The Welcome Back Bash attracted many students and each cultural club was looking to attract new members.  Any students who are interested in joining a club may access more information on the CCM website.

Chess club looks to get more people playing

BY TED ORBACH
Contributor

In the fall 2015 semester, Brett Friedensohn, now acting president of the Chess Club at CCM, looked to resurrect the then-defunct club. Now, three semesters later, the club has seen enrollment rise, and under Friedensohn’s leadership, looks to grow even more from this year onwards.

“When I started here in the fall of 2015 I was hoping to join a chess club because I was the president of the chess club in my high school, and I love chess,” Friedensohn said. “I find it a bit addictive. I wanted to have a place where I can develop my ideas for chess with other students and play with them, discuss chess with them and hang out with like-minded people.”

Friedensohn’s love of chess began from an early age, when he and his fellow first grade students were taught the game during lunch times.

“I developed a love for it, I guess because it’s intellectual stimulation,” Friedensohn said. “I was never really a bulky athletic kid, so I didn’t get my competitive spirit out that way, I got it out more through chess.”

Fellow chess club member Marco Dellamonica mentioned a love for the intellectual nature of the game, as well as the players’ ability to improve themselves.

“I’m one of the people that, even though I get my butt kicked, I will beat my head into a wall until I figure it out,” Dellamonica said. “Chess is one of those games for me where I may not be good now, but after getting my head beat in maybe 1700 times I’ll get there.”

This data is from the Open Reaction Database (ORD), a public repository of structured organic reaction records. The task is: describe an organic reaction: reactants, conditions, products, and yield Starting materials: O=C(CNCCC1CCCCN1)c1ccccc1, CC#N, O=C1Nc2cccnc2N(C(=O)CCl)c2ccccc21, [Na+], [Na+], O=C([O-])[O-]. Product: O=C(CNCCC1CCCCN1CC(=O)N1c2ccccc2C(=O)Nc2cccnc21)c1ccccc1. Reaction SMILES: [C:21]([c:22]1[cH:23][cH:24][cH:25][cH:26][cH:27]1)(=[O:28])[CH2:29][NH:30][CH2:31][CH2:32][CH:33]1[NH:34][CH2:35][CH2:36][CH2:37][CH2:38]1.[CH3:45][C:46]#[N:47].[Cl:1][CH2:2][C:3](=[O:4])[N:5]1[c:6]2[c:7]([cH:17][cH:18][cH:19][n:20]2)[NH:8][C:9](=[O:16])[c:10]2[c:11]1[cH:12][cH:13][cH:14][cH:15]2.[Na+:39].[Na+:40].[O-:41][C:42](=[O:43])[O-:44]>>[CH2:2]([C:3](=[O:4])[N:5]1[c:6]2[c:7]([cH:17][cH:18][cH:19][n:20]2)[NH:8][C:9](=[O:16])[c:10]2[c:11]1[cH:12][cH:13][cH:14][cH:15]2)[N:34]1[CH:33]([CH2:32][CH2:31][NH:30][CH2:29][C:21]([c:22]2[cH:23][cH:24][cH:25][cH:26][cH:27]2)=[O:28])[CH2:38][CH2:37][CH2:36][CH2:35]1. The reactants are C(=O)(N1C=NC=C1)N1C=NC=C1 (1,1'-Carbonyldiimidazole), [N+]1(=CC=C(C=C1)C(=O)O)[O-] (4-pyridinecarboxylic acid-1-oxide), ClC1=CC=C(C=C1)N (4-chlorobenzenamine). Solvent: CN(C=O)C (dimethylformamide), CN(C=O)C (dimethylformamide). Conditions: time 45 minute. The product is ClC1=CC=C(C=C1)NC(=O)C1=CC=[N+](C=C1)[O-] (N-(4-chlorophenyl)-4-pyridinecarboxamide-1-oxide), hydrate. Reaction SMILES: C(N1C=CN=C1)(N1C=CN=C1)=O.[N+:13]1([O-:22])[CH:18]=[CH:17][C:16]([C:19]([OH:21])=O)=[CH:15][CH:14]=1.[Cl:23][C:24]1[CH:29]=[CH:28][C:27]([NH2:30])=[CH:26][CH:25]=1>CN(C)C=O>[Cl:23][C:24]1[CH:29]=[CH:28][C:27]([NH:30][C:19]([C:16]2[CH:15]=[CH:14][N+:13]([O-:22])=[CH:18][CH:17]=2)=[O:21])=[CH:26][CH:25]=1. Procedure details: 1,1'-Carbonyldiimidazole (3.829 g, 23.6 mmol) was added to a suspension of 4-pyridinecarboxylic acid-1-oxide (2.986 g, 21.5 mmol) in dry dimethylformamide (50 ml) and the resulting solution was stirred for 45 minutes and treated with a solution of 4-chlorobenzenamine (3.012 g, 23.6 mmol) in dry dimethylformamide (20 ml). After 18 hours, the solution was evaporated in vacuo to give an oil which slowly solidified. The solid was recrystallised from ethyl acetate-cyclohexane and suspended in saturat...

Victory is not the only factor driving members’ interest in the club.

“When I play the game I don’t really care whether I win or lose,” said Adam Novak, another member of the Chess Club. “I enjoy the strategy aspect, I enjoy that you have to think about the moves ahead.”

Friedensohn echoed this sentiment.

“I’ve always tried to expand my intellect, and think in problematic ways,” Friedensohn said. “To me fun is being as smart as I can and having intellectual stimulation.”

As far as future plans go, an open tournament for CCM students is in the works.

“I’ve wanted to have a tournament, an open tournament for CCM students,” Friedensohn said. This plus high growth can see the club gathering evermore steam heading into the end of this semester and beyond.

While the club looks ahead to bigger projects, it maintains a welcoming and consistent atmosphere for its members.

“I don’t have to worry about there not being somebody there,” Novak said. “Any day I could go to the library and sit by the chess boards but that doesn’t mean that people want to play. It gives me one day where I know I can go and play chess with people. The people are friendly and willing to learn at different levels. It’s a great place to go to if you’re just curious about chess.”

Chess club looks to get more people playing

BY TED ORBACH
Contributor

In the fall 2015 semester, Brett Friedensohn, now acting president of the Chess Club at CCM, looked to resurrect the then-defunct club. Now, three semesters later, the club has seen enrollment rise, and under Friedensohn’s leadership, looks to grow even more from this year onwards.

“When I started here in the fall of 2015 I was hoping to join a chess club because I was the president of the chess club in my high school, and I love chess,” Friedensohn said. “I find it a bit addictive. I wanted to have a place where I can develop my ideas for chess with other students and play with them, discuss chess with them and hang out with like-minded people.”

Friedensohn’s love of chess began from an early age, when he and his fellow first grade students were taught the game during lunch times.

“I developed a love for it, I guess because it’s intellectual stimulation,” Friedensohn said. “I was never really a bulky athletic kid, so I didn’t get my competitive spirit out that way, I got it out more through chess.”